Costa Rica's safety altogether isn't #1 on the "scary places to visit" list. Nonetheless, there is a higher than average rate of petty theft among tourists. Victims are usually those sidetracked by the beauty that is Costa Rica.

But, when comparing the crime rates such as murders and sexual assault, although high, they are more common within the local population. These usually happen in pretty shady areas that no one would suggest anyone go, especially a tourist.

Besides, tourism is the heartbeat of the Colon (Costa Rican money), and the government is aware of that. They understand the hazard one negative tourism experience can bring. So, they do what they can to make tourism as safe as possible. Keeping Costa Rica safe is fiscal responsibility for the government and businesses.

What Can I Do To Stay Safe From Theft?

Pay attention to your surroundings, have fun, be free, but be vigilant. This is for anywhere you travel. Unfortunately, we live in a world where people hurt others and take what isn't there's.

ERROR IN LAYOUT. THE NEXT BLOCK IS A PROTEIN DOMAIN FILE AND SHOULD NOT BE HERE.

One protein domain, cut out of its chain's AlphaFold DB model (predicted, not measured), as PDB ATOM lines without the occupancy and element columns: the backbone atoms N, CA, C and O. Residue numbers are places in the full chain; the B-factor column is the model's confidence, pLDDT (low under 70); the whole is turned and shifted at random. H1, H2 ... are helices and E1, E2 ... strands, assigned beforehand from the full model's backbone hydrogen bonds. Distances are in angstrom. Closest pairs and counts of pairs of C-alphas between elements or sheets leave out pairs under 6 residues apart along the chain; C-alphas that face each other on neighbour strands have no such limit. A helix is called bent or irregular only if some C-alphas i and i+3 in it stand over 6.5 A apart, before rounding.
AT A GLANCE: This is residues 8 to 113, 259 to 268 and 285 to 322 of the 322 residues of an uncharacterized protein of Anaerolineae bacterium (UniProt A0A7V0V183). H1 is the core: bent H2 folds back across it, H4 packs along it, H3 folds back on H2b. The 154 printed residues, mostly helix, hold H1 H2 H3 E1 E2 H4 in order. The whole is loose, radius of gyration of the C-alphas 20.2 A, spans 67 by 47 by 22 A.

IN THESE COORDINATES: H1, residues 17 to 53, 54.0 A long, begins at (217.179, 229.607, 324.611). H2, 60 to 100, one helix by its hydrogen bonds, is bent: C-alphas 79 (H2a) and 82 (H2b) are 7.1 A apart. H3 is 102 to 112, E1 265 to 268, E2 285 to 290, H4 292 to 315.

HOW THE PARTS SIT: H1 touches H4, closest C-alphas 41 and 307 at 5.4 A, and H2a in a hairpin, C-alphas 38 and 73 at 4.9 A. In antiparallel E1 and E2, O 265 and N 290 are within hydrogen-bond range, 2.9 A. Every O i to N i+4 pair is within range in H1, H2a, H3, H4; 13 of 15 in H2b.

Knowing how to stay safe in Costa Rica should be a part of your packing list. Honestly, making safety muscle-memory when making your travel lists for any foreign place should be a yoga pose.


Lock it up

When searching for hotels, ask for safes and lockers. These are common here, and you can buy a lock or bring your own. You won't need your passport everywhere you go.

A copy of the personal data page and the entry stamp you received when arriving in Costa Rica will suffice. Don't always count on your phone to hold these items either; batteries die, phones get stolen or wet.